If recent reports are to be believed, then the future of gas and its source is headed for a big change. Engineers and scientists at a U.K. based Air Fuel Synthesis (AFS) have claimed to have created synthetic gas and other liquid hydrocarbon fuels out of air (specifically carbon dioxide) and water.
Wondering how it works? According to TreeHugger, the carbon dioxide and water are captured and then “transformed into liquid hydrocarbon fuels that can be used directly in gasoline engines. The water is first electrolyzed to produce hydrogen, and then the CO2 and hydrogen are combined in a fuel reactor to produce gas using the company’s process.”
AFS proclaims that the process for producing gas out of thin air looks like this:
I: Air is blown up into a tower and meets a mist of a sodium hydroxide solution. The carbon dioxide in the air is absorbed by reaction with some of the sodium hydroxide to form sodium carbonate. Whilst there are advances in CO2 capture technology, sodium hydroxide has been chosen as it is proven and market ready.
II: The sodium hydroxide/carbonate solution that results from Step 1 is pumped into an electrolysis cell through which an electric current is passed. The electricity results in the release of the carbon dioxide which is collected and stored for subsequent reaction.
III: Optionally, a dehumidifier condenses the water out of the air that is being passed into the sodium hydroxide spray tower. The condensed water is passed into an electrolyser where an electric current splits the water into hydrogen and oxygen. Water might be obtained from any source so long as it is or can be made pure enough to be placed in the electrolyser.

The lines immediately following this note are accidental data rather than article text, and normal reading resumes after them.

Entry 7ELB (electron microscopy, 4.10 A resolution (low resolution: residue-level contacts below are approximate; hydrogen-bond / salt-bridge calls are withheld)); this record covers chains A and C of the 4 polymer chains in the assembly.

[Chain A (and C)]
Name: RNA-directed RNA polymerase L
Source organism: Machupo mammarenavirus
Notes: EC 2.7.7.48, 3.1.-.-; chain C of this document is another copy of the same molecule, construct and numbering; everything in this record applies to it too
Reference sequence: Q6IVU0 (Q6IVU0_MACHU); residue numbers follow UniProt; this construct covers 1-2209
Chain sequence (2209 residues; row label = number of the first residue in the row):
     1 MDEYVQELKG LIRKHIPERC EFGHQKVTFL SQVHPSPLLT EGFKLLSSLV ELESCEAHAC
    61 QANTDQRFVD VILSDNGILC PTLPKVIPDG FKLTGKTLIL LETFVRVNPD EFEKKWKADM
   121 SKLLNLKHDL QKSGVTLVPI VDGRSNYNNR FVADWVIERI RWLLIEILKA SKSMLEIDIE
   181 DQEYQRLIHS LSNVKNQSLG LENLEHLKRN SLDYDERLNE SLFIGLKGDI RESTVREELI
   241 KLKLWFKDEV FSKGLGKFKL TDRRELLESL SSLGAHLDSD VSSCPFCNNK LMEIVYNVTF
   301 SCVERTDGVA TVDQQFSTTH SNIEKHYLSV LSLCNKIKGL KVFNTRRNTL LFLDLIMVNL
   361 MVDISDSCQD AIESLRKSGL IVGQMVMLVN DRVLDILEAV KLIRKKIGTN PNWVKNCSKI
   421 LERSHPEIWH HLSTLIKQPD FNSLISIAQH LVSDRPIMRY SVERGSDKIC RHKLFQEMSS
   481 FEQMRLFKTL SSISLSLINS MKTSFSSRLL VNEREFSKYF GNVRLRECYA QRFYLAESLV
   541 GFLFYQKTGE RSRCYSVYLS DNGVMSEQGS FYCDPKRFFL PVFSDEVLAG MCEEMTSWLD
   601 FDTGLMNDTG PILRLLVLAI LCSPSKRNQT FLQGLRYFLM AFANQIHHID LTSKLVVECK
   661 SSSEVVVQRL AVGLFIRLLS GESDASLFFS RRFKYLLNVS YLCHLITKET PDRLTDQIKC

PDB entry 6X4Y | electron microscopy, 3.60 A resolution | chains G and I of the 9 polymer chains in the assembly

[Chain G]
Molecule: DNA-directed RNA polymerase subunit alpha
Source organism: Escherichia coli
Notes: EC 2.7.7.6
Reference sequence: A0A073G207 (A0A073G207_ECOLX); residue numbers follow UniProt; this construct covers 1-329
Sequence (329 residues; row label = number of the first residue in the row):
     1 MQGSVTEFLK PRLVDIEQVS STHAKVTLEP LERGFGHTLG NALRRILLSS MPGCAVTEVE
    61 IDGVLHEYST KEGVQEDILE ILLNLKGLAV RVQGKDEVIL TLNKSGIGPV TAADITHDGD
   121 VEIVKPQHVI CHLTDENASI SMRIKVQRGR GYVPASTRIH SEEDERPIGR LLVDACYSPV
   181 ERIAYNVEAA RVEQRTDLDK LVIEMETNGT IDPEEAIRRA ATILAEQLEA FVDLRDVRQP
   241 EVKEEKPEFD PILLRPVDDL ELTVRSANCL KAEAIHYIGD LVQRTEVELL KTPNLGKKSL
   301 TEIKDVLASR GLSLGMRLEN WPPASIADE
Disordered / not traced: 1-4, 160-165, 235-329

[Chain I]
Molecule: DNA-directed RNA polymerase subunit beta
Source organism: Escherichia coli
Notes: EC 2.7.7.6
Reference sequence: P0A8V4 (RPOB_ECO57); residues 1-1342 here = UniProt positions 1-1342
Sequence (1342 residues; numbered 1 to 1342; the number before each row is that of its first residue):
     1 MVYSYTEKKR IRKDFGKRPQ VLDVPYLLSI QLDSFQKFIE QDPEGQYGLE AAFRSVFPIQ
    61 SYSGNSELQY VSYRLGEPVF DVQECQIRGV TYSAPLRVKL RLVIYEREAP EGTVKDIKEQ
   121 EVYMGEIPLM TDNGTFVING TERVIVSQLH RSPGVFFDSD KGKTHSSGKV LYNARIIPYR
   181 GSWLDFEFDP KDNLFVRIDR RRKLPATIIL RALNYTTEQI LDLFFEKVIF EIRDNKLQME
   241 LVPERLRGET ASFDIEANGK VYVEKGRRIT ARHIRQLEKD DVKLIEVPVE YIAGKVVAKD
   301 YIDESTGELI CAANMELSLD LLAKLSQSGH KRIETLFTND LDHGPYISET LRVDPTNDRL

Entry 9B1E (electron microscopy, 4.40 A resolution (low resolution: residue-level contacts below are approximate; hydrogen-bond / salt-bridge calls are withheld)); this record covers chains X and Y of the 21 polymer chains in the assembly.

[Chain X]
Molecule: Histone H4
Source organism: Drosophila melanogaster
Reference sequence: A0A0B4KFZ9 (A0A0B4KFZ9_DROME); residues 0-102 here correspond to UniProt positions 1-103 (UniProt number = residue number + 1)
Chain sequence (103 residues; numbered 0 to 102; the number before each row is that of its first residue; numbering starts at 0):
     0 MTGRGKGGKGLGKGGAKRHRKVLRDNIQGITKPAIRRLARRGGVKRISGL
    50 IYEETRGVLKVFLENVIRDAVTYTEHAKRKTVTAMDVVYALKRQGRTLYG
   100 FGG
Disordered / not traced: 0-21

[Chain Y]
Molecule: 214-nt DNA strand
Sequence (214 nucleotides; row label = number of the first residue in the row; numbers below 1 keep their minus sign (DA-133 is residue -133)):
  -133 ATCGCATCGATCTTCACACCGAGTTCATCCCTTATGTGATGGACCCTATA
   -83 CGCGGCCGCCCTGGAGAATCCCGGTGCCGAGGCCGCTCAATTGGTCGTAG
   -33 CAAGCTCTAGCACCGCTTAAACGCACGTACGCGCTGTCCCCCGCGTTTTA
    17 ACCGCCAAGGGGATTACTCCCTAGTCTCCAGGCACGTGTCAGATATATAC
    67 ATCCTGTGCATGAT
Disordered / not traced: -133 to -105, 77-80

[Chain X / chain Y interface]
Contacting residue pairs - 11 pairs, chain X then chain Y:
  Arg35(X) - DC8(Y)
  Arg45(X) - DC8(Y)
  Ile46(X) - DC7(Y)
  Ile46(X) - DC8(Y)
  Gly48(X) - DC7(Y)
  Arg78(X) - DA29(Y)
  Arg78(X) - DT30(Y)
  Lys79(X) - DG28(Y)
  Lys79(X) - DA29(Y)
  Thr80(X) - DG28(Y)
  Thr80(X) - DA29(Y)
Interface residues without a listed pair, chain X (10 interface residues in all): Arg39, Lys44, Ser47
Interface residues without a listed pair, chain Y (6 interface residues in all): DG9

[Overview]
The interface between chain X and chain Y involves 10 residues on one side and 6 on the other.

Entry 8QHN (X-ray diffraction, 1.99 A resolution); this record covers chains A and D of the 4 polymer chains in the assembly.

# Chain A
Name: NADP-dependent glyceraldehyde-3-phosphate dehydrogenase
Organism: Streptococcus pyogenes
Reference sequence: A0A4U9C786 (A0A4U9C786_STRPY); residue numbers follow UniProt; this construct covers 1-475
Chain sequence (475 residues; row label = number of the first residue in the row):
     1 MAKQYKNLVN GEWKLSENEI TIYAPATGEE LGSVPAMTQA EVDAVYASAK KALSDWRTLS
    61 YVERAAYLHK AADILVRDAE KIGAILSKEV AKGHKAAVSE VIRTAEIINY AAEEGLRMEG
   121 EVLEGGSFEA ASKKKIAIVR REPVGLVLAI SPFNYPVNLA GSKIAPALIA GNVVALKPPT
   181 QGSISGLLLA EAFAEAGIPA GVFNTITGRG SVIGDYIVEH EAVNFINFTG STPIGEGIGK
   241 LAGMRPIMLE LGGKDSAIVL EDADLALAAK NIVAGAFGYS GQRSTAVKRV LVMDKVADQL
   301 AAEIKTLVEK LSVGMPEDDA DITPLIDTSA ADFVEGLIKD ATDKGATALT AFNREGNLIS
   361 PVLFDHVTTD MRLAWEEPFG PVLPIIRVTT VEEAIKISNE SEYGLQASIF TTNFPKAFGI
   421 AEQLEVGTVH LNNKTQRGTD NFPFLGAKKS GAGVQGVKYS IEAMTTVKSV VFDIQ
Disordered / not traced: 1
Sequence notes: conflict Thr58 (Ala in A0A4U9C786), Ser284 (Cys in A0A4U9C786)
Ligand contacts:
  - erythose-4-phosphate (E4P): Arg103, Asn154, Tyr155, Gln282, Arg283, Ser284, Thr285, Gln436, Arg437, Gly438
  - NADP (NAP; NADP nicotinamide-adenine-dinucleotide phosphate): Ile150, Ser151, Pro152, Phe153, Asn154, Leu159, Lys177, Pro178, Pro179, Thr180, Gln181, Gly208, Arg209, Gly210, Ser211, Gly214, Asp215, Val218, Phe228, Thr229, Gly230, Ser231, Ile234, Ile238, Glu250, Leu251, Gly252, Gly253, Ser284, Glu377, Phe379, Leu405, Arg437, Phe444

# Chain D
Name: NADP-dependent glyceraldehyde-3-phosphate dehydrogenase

IV: The carbon dioxide and hydrogen are reacted together to make a hydrocarbon mixture, the reaction conditions being varied depending on the type of fuel that is required.
V: There are a number of reaction paths already in existence and well known in industrial chemistry that may be used to make the fuels.
(1) Thus a reverse-water-gas shift reaction may be used to convert a carbon dioxide/water mixture to a carbon monoxide/hydrogen mixture called Syn Gas. The Syn Gas mixture can then be further reacted to form the desired fuels using the Fisher-Tropsch (FT) reaction.
(2) Alternatively, the Syn Gas may be reacted to form methanol and the methanol used to make fuels via the Mobil methanol-to gasoline reaction (MTG).
(3) For the future, it is highly likely that reactions can be developed whereby carbon dioxide and hydrogen can be directly reacted to fuels.
VI: The AFD product will require the addition of the same additives used in current fuels to ease starting, burn cleanly and avoid corrosion problems, to turn the raw fuel into a full marketable product. However as a product it can be blended directly with gasoline, diesel and aviation fuel.
While there’s no doubt that this process would be great for the environment, there have been no estimates as to how much this would cost and how sustainable it is. For the time being, while more research is conducted, we can sit and keep our fingers crossed hoping that this process can be made cost-efficient and implemented into our everyday life.